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Changing Indonesia’s Energy Mix: Challenges of Switching from Fossils to Renewables

PHOPHATEPRICE has talked with Dr. Deendarlianto, the Director of the Center for Energy Studies, Gadjah Mada University (UGM) in Yogyakarta, Indonesia, about the Southeast Asian country’s efforts to change its energy mix by moving away from its dependence on fossil fuels to “new and renewable energy”.

PHOPHATEPRICE: Dr. Deendarlianto, what is the topic of your current research?

Dr. Deendarlianto: I focus on how to simulate counter-current flooding limitations during an accident scenario in a nuclear reactor, like the one in Chernobyl. Since my Master’s degree until my PhD, I have continued my research in Germany and now I am also continuing to research this topic here. But I am also doing a research on how to simulate energy consumption and energy production in Indonesia. It seeks to devise a long-term strategy for the development of energy policy in Indonesia.

PHOPHATEPRICE: Can you tell us more about the plan of the Indonesian government to change the country’s energy mix? What exactly does the Indonesian government want to do and what are the reasons for that?

Dr. Deendarlianto: According to the national energy planning, designed by the National Energy Council, we have 20 to 25 visions. The use of the renewable energy in Indonesia is only 5 or 6 percent now, but as the amount of available fossil energy resources will decrease in the future, the government has released a new policy, in which it plans to move the country away from fossil energy to use more renewable energy by 2025. But in Indonesia, we call it the “new and renewable energy”, all in one group. While nuclear and hydrogen are “new energy”, geothermal, wind-power and solar energy all fall into the “renewable energy” category. The idea is that Indonesia should use 23 percent of “new and renewable energy” by year 2025. But we also have a note from the government that nuclear energy is our last choice.

PHOPHATEPRICE: Does this have anything to do with the nuclear disaster in Fukushima, Japan?

Dr. Deendarlianto: I don’t think so. Even before the Fukushima accident, some people in Indonesia also rejected nuclear plants. Also because some people here are still thinking that we still have lots of oil and gas and biomass, even though they are not aware of Indonesia’s high and increasing demand for energy. So, I agree with the national planning that we need nuclear energy, but due to the lack of understanding about Indonesia’s future energy needs among people both in the government and the public, nuclear energy is the last option.

PHOPHATEPRICE: So, do you think that Indonesia will in medium term produce enough energy through renewable resources so that the country will not need nuclear energy?

Dr. Deendarlianto: No, no way. According to our calculations, in 2028, if we combine all of Indonesia’s energy resources, including fossils and renewables, it will not be enough to support Indonesia’s energy needs. We have already submitted our latest study to the Indonesian Ministry of Energy and Natural Resources.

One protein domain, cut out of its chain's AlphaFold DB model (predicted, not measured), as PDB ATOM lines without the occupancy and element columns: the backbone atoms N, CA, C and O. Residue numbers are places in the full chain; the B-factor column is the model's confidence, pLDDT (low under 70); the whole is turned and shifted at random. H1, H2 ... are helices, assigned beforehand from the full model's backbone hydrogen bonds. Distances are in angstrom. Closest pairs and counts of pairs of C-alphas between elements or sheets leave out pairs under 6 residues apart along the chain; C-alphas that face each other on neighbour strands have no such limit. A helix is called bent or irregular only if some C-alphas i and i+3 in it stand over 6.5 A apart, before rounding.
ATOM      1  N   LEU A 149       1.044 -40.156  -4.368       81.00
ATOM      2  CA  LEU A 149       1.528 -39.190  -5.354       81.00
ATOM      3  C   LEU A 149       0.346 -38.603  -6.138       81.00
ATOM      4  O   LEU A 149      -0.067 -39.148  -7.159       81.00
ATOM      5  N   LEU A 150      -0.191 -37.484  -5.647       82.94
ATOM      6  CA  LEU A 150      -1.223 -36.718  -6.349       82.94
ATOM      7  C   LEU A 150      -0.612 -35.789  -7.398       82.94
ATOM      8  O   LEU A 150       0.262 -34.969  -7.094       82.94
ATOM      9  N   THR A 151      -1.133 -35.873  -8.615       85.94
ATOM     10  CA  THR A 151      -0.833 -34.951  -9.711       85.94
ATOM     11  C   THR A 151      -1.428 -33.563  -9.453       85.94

PHOPHATEPRICE: But Indonesian government sometimes complains that not enough investment is coming into this sector of Indonesian economy because of different obstacles. When it comes to investments into the oil and gas sector in Indonesia, what are some of the key challenges?

Dr. Deendarlianto: Well, first of all, we have the problem with the deep-sea drilling because this entails high costs and thus demands lots of investment. Earlier, we used onshore oil fields but now the possibility for onshore drilling is quite low, so we must move offshore. And, as you know, from an economic or business point of view, offshore technology is quite high-cost.
And the second problem is that from the perspective of potential investors, regulations in the oil and gas sector in Indonesia are not so comprehensive and transparent. This applies, for example, to the issue of “cost recovery”. Basically, in Indonesia, if you want to invest your money to extract oil, you get an area concession where you can explore, produce and you can invest your money but the problem comes when the government is to pay back the cost – we call it “cost recovery”. Of course, if you invest billions of dollars into drilling and do not find oil and gas, you will lose this money – you do the oil exploration at your own risk.

PHOPHATEPRICE: So, what is the problem, what is the issue with cost recovery in Indonesia?

Dr. Deendarlianto: The government will pay from your production, which means, for example, that you get 10 percent and the government 90 percent, but maybe 20 years later, all of your first investment will be paid back to you by the government from the production. The problem is that in the past foreign oil and gas companies got more money back – their return on investment was much higher – because there was no control by the government. Thus, foreign companies could cheat on the government in the past by, for example, producing more while reporting less back to the government. But now everything is under strict control after the government has applied strict regulations – and foreign multinational corporations are not happy about it.

PHOPHATEPRICE: Dr. Deendarlianto, thank you very much for the interview.

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